Key: F minor Form: Organ Symphony Composer: Charles-Marie Widor Year(s): 1879 Period: Romantic Catalogue Number: Op. 42, No. 1
The Symphony for Organ No. 5 in F Minor (Op. 42, No. 1) was composed by Charles-Marie Widor in 1879. It lasts for about thirty-five minutes. Its Toccata is the best known of all of Widor’s compositions.The fifth movement is technically called Toccata in F major of Symphony 5 from Op. 42, no. 1, though it is often referred to as just Widor’s Toccata because it is his most famous piece. It is very joyful and exuberant and lasts around six minutes. Its fame in part comes from its use as recessional music at wedding ceremonies. The melody of the composition is based upon an arrangement of arpeggios which form phrases, initially in F, moving in fifths through to C major, G major, etc. Each bar consists of one phrase. The melody is complemented by syncopated chords, forming an accented rhythm. The phrases are contextualised by a descending bassline beginning with the 7th tone of each phrase key. For example, where the phrase consists of an arpeggio in C major, the bassline begins with a B♭. This arrangement is surprisingly simple, yet creates a unique dynamic, unrivalled by any former or subsequent composition. It is theoretically an easy piece to learn, but requires an element of discipline, as the composition changes key with every phrase.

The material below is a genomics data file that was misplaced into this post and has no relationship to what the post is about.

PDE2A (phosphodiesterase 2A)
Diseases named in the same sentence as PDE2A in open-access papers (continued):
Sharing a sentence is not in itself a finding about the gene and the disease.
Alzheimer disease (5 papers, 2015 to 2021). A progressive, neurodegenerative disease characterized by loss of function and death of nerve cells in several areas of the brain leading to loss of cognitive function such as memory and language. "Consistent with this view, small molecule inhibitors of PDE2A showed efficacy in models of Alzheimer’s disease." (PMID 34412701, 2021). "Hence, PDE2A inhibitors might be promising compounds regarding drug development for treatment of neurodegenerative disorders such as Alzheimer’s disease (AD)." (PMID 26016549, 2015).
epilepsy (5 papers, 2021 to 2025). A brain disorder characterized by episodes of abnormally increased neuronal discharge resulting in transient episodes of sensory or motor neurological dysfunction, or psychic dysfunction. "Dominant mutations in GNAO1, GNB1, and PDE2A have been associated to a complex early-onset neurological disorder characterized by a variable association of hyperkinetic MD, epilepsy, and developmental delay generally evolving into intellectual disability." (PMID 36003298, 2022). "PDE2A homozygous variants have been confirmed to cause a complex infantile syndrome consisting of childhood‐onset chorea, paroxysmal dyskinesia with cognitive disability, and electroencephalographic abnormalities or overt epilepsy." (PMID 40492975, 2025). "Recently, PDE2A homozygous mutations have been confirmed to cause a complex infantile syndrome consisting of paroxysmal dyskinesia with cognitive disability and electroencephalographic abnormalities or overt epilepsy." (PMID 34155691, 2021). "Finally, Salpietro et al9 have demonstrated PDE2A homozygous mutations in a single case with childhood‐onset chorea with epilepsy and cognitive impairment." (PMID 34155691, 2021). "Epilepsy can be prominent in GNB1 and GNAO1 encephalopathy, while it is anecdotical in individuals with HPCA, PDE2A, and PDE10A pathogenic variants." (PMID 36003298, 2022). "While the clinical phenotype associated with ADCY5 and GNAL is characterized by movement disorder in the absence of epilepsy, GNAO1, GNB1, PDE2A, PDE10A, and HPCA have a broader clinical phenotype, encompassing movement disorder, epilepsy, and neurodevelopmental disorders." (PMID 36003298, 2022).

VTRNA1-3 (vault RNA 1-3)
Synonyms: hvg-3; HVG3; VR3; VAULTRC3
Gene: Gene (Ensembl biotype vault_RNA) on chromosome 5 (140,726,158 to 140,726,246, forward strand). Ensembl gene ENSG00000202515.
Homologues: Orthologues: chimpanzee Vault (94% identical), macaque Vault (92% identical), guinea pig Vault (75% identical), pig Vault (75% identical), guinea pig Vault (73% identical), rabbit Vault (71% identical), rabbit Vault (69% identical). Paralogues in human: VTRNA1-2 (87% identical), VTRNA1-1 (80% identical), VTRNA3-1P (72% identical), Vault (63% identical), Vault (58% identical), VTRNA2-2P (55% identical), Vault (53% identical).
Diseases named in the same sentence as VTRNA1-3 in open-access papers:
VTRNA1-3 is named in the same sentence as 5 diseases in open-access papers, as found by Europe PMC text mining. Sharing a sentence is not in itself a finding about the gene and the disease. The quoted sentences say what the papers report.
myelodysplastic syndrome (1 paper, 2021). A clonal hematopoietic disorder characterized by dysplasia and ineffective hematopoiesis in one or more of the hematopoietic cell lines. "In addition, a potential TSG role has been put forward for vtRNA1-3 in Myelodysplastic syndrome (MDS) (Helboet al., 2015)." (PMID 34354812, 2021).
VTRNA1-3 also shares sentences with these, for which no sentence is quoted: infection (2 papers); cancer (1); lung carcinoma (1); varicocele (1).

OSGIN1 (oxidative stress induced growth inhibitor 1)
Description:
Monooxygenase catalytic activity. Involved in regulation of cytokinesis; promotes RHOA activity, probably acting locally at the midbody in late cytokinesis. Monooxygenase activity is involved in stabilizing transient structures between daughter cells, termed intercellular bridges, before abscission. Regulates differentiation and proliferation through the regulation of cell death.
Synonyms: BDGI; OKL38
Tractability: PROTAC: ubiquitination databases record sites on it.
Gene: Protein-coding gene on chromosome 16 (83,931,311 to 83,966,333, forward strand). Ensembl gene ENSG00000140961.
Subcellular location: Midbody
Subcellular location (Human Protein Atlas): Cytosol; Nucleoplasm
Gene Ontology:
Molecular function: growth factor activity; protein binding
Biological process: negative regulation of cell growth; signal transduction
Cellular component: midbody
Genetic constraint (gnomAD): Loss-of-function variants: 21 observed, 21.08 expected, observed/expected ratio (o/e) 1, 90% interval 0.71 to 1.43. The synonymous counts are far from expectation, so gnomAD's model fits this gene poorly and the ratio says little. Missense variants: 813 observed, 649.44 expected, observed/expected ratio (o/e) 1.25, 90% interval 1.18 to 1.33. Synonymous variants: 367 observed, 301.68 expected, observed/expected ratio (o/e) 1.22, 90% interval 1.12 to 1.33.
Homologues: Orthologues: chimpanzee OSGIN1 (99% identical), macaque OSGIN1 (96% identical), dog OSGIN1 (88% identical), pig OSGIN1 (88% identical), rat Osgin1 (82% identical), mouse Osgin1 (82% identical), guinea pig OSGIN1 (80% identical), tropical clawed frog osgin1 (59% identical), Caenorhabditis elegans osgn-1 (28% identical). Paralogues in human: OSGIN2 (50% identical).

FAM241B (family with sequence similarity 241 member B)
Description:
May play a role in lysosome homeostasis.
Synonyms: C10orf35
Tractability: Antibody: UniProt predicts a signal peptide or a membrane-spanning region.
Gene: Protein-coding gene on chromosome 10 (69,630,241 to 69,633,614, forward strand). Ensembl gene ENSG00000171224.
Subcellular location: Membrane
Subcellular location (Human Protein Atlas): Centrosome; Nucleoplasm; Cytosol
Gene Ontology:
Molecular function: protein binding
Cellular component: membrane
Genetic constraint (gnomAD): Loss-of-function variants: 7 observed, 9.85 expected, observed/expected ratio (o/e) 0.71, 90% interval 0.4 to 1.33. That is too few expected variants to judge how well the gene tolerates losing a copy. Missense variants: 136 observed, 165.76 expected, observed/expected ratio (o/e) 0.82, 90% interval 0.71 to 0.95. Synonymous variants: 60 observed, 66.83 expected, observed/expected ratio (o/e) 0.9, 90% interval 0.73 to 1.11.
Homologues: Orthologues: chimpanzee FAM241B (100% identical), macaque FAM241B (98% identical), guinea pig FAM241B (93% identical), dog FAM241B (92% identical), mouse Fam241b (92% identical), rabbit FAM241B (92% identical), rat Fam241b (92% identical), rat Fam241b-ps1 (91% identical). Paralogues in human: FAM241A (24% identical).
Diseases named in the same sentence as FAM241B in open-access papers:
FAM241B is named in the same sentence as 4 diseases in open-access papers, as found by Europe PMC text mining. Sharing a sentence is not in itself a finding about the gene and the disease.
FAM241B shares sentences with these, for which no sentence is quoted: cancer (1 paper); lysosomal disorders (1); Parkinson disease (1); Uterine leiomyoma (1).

Movements and Media
Complete Score in PDF format1. Allegro vivace 01 Symphony No 5 in F minor, op 42 N2. Allegro cantabile 02 Symphony No 5 in F minor, op 42 N3. Andantino quasi allegretto 03 Symphony No 5 in F minor, op 42 N4. Adagio 04 Symphony No 5 in F minor, op 42 N5. Toccata – “Widor’s Toccata” 05 Symphony No 5 in F minor, op 42 N